Even beyond internships and class projects, partnerships with area museums are a major focus of the program. (In fact, Museum Studies recently received a major grant from IMLS to create more links between graduate students and the local museum community.) Museum Studies sponsors optional work projects over the winter break; one year a group of us went down to Laurel, Delaware for two weeks and helped volunteers at a historical society catalog, clean, and rehouse their collections. Partners tend to be small historical organizations rather than big city temples to art or science, but the lessons learned are transferable to other settings.

As for the vibe of the program, it is small and close-knit, with about 10 students in each cohort.  You have the sense that professors are invested in your success and will help you in whatever way they can. The academic year is peppered with Museum Studies events, ranging from happy hours and tea parties to resume workshops and field trips.

It helps that the University of Delaware offers funding to many masters students.  I did not have to pay for my degree—in fact, the university paid me through my assistantship. This is an incredible benefit in a time when many museum studies students leave their programs burdened by tens of thousands of dollars of debt. Without loans to pay back, one is more at liberty to accept low-paid but intriguing opportunities after the program ends.

All said, UD is excellent. I arrived with a one-page resume chronicling four years of work in development and marketing. I left with a two-pager detailing all sorts of invaluable new experiences in historical research, collections, and education that I would not have had otherwise.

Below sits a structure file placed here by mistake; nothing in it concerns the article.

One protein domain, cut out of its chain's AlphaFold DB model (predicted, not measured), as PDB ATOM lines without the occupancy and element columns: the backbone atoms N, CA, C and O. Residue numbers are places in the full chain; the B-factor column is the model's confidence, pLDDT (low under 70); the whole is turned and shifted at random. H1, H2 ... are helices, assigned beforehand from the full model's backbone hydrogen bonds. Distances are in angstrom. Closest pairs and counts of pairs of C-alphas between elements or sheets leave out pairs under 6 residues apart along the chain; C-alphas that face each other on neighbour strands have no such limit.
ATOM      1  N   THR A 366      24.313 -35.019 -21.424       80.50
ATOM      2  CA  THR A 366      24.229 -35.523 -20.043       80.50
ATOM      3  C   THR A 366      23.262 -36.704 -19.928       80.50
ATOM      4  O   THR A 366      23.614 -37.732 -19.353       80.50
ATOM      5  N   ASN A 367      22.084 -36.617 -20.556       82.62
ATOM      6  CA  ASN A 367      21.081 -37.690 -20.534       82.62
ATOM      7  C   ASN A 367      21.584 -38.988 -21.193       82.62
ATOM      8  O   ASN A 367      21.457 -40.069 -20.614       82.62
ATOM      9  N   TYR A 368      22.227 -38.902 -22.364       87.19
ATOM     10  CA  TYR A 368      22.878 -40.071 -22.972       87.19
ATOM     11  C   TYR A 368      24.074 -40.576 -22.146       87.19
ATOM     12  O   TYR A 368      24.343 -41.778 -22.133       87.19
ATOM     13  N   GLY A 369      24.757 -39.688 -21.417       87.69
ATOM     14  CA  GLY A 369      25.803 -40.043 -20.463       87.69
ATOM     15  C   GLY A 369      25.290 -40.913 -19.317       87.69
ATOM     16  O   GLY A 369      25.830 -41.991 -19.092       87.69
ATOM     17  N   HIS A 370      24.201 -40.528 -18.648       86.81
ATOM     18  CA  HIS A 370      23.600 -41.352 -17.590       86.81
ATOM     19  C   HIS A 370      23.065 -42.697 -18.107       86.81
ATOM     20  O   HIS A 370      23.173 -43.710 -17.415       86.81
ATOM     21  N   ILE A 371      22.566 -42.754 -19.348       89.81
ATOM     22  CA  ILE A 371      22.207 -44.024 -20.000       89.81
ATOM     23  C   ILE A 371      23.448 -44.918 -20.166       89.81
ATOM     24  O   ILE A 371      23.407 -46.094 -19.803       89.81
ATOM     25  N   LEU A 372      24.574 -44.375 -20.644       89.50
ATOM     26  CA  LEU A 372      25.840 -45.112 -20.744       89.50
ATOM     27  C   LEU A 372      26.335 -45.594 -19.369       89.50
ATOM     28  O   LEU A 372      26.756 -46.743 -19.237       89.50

If you would like to learn more about the program, I’d suggest visiting the program web page and reading back issues of the program newsletter (edited and designed for two years by yours truly). I’d also be happy to answer any questions via email; drop me a line at

Best of luck in your grad school quest!

Graduate Schools: Brown University

2 Nov

Our Graduate Schools post for today takes a look at the Brown University Masters program in Public Humanities. We have an assortment of reflections from current students, put together by alumna Kristen Costa from the Rhode Island EMP group. Many thanks to Kristen, Alex, Caroline, and Anna for their contributions!

School: Brown University

Degree: Master of Arts in Public Humanities

Location: Providence, RI

Program Emphasis: The Public Humanities program offers a flexible, diverse program to all students interested in topics incorporated within the broad field of the humanities, including policy, history, archaeology, the arts, etc. Thus, all who wish to explore the application of these fields in a public setting can all find a place within the Program to develop their skills. The Public Humanities is a very personal program. Everyone enters and leaves the program with different goals and interests. However, students are able to learn from each other and develop strong connections across disciplines to create a supportive environment for creative and innovative practice.

This two year masters program includes only two required courses, Introduction to the Public Humanities and Methods in the Public Humanities. Students can choose the remainder of their classes based on their specific area of interest. To enable students to explore and strengthen skills in their preferred field, the Program has replaced the usual written thesis with two practicum requirements, one that takes place during the summer between the two years and one during the first or second semester of their second year. Funding is provided for the summer practicum and students intern in a variety of settings around the U.S. and internationally.

An overarching goal of the program is to facilitate learning opportunities both inside and outside the classroom. Consequently, the Program also offers free workshops, lectures, and luncheons for students with prominent members of the humanities community. In addition, program funds are available to support attendance at conferences in students’ field of interest.

To illustrate the broad range of interests and activities found among participants in the Public Humanities, we have provided descriptions of three students currently enrolled in the Program.

Alex Goodman